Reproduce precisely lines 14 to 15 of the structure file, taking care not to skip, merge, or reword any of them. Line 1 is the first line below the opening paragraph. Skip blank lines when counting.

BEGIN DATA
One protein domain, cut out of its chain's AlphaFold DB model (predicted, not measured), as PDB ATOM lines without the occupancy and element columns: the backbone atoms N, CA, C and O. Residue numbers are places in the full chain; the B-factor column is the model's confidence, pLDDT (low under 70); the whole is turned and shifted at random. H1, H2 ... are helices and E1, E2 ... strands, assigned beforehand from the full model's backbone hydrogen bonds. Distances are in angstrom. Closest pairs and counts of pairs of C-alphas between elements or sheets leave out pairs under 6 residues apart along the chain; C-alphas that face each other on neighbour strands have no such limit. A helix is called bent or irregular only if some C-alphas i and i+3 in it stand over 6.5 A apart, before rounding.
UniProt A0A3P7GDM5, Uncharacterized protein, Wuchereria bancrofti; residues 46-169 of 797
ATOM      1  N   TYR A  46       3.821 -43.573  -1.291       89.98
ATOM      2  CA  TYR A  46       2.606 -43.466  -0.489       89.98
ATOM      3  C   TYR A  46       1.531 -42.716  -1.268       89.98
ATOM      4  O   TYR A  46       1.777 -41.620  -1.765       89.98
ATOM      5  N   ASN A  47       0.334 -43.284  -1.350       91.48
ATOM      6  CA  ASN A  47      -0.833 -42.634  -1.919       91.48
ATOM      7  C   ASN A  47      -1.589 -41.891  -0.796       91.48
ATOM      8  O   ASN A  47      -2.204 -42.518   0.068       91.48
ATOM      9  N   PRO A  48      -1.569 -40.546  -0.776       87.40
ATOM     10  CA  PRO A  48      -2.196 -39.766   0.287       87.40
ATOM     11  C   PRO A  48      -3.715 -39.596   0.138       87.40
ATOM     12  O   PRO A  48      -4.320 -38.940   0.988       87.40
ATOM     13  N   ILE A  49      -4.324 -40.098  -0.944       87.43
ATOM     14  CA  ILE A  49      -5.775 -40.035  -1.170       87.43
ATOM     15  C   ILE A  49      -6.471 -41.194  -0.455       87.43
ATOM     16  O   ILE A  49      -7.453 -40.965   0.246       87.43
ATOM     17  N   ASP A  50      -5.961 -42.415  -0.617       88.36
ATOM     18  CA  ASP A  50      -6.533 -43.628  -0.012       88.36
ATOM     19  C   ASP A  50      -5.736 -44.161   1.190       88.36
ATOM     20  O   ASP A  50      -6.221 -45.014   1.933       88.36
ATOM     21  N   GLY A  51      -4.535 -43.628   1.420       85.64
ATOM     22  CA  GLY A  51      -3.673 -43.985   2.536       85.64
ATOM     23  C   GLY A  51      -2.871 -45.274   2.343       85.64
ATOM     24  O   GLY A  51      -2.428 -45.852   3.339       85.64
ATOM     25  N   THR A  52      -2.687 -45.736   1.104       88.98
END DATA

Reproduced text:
ATOM     13  N   ILE A  49      -4.324 -40.098  -0.944       87.43
ATOM     14  CA  ILE A  49      -5.775 -40.035  -1.170       87.43